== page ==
A hopeful vision of the future is a world in which both people and nature thrive, but there is little evidence to support the feasibility of such a vision. We used a global, spatially explicit, systems modeling approach to explore the possibility of meeting the demands of increased populations and economic growth in 2050 while simultaneously advancing multiple conservation goals. Our results demonstrate that if, instead of “business as usual” practices, the world changes how and where food and energy are produced, this could help to meet projected increases in food (54%) and energy (56%) demand while achieving habitat protection (>50% of natural habitat remains unconverted in most biomes globally; 17% area of each ecoregion protected in each country), reducing atmospheric greenhouse-gas emissions consistent with the Paris Climate Agreement (≤1.6°C warming by 2100), ending overfishing, and reducing water stress and particulate air pollution. Achieving this hopeful vision for people and nature is attainable with existing technology and consumption patterns. However, success will require major shifts in production methods and an ability to overcome substantial economic, social, and political challenges.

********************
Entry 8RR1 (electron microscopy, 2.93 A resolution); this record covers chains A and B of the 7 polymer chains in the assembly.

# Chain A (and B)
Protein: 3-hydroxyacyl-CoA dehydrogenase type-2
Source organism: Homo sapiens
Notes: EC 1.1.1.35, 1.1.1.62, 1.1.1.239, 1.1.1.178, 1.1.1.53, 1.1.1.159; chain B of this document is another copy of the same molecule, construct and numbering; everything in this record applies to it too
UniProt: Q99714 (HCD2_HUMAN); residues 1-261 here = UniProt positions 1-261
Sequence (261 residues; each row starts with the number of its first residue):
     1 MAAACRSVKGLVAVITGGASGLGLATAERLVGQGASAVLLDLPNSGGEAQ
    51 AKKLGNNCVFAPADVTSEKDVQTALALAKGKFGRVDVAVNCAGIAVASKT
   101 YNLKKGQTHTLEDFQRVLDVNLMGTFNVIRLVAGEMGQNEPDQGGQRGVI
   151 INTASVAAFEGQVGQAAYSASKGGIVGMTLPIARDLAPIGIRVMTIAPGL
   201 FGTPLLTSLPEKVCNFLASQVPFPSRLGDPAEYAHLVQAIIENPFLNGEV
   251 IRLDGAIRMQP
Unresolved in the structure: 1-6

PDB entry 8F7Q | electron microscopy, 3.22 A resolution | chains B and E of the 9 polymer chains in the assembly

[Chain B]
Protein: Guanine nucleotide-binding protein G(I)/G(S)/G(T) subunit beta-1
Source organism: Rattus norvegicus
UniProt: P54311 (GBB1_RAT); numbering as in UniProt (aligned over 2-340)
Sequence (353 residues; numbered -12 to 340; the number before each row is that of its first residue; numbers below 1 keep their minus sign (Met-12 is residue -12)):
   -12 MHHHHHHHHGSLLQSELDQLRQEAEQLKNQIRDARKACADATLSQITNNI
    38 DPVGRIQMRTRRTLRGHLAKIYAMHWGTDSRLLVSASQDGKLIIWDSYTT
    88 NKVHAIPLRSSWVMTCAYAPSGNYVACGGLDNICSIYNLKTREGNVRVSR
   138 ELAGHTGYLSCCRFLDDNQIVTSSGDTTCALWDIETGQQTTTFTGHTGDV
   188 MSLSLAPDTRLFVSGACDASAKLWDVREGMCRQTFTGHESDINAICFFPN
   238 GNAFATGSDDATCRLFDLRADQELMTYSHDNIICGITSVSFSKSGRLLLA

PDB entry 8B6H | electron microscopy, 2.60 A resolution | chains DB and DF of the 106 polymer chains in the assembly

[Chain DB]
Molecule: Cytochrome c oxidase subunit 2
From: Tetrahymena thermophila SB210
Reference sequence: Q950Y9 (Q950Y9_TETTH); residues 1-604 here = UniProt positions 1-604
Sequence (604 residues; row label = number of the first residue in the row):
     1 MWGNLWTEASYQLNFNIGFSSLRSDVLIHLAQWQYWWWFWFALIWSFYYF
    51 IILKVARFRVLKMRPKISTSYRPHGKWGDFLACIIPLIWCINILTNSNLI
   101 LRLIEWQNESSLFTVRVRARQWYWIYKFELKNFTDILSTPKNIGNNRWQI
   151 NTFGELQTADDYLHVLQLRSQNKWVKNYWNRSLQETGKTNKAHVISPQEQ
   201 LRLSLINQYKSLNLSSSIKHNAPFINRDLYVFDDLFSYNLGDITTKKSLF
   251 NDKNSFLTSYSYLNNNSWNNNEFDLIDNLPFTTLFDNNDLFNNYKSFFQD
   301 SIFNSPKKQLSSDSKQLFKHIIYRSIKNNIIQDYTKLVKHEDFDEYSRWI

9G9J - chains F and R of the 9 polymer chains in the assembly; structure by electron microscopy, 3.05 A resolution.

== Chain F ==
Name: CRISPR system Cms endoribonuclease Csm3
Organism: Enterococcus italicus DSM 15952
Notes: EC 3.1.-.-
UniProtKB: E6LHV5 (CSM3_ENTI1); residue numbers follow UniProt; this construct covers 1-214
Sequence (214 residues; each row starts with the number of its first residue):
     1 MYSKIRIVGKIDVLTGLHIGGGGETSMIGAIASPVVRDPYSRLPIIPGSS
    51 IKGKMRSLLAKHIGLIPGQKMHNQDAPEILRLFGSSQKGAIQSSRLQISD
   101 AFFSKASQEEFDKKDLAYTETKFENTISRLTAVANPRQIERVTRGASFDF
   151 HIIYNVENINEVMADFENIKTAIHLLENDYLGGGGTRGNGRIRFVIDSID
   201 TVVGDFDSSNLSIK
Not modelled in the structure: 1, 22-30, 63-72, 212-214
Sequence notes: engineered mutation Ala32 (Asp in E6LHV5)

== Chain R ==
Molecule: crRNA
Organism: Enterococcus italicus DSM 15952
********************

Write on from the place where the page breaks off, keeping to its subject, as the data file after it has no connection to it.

Bibliographical noteFunding Information:
We thank The Nature Conservancy, as well as the Institute on the Environment and the Fesler-Lampert Endowment at the University of Minnesota, for support.
© The Ecological Society of America